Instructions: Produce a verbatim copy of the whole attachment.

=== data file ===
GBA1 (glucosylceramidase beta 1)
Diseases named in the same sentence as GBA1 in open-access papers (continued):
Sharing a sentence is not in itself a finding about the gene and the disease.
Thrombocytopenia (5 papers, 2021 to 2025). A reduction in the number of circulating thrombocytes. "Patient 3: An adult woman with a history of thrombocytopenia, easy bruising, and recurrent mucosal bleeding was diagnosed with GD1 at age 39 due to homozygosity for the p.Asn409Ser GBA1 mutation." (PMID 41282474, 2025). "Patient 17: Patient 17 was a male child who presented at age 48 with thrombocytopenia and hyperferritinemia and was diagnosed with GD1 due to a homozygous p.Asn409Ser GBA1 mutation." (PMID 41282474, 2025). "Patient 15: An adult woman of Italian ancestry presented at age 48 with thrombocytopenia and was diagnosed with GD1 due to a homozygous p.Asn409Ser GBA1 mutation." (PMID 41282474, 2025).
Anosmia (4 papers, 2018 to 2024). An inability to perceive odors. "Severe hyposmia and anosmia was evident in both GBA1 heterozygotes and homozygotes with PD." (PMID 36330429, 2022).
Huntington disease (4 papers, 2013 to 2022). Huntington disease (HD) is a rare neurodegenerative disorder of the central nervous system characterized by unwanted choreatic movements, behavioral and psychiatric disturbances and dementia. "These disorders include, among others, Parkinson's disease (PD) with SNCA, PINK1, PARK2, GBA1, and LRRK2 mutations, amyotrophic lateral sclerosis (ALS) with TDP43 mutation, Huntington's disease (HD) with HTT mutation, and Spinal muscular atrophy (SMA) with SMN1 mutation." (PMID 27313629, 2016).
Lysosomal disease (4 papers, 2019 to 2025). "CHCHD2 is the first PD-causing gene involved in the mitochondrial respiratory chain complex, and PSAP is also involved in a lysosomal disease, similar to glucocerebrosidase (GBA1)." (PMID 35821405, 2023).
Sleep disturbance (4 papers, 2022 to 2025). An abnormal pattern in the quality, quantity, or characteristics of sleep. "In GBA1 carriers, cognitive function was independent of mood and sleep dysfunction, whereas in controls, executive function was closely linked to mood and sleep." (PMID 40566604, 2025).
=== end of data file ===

GBA1 (glucosylceramidase beta 1)
Diseases named in the same sentence as GBA1 in open-access papers (continued):
Sharing a sentence is not in itself a finding about the gene and the disease.
Thrombocytopenia (5 papers, 2021 to 2025). A reduction in the number of circulating thrombocytes. "Patient 3: An adult woman with a history of thrombocytopenia, easy bruising, and recurrent mucosal bleeding was diagnosed with GD1 at age 39 due to homozygosity for the p.Asn409Ser GBA1 mutation." (PMID 41282474, 2025). "Patient 17: Patient 17 was a male child who presented at age 48 with thrombocytopenia and hyperferritinemia and was diagnosed with GD1 due to a homozygous p.Asn409Ser GBA1 mutation." (PMID 41282474, 2025). "Patient 15: An adult woman of Italian ancestry presented at age 48 with thrombocytopenia and was diagnosed with GD1 due to a homozygous p.Asn409Ser GBA1 mutation." (PMID 41282474, 2025).
Anosmia (4 papers, 2018 to 2024). An inability to perceive odors. "Severe hyposmia and anosmia was evident in both GBA1 heterozygotes and homozygotes with PD." (PMID 36330429, 2022).
Huntington disease (4 papers, 2013 to 2022). Huntington disease (HD) is a rare neurodegenerative disorder of the central nervous system characterized by unwanted choreatic movements, behavioral and psychiatric disturbances and dementia. "These disorders include, among others, Parkinson's disease (PD) with SNCA, PINK1, PARK2, GBA1, and LRRK2 mutations, amyotrophic lateral sclerosis (ALS) with TDP43 mutation, Huntington's disease (HD) with HTT mutation, and Spinal muscular atrophy (SMA) with SMN1 mutation." (PMID 27313629, 2016).
Lysosomal disease (4 papers, 2019 to 2025). "CHCHD2 is the first PD-causing gene involved in the mitochondrial respiratory chain complex, and PSAP is also involved in a lysosomal disease, similar to glucocerebrosidase (GBA1)." (PMID 35821405, 2023).
Sleep disturbance (4 papers, 2022 to 2025). An abnormal pattern in the quality, quantity, or characteristics of sleep. "In GBA1 carriers, cognitive function was independent of mood and sleep dysfunction, whereas in controls, executive function was closely linked to mood and sleep." (PMID 40566604, 2025).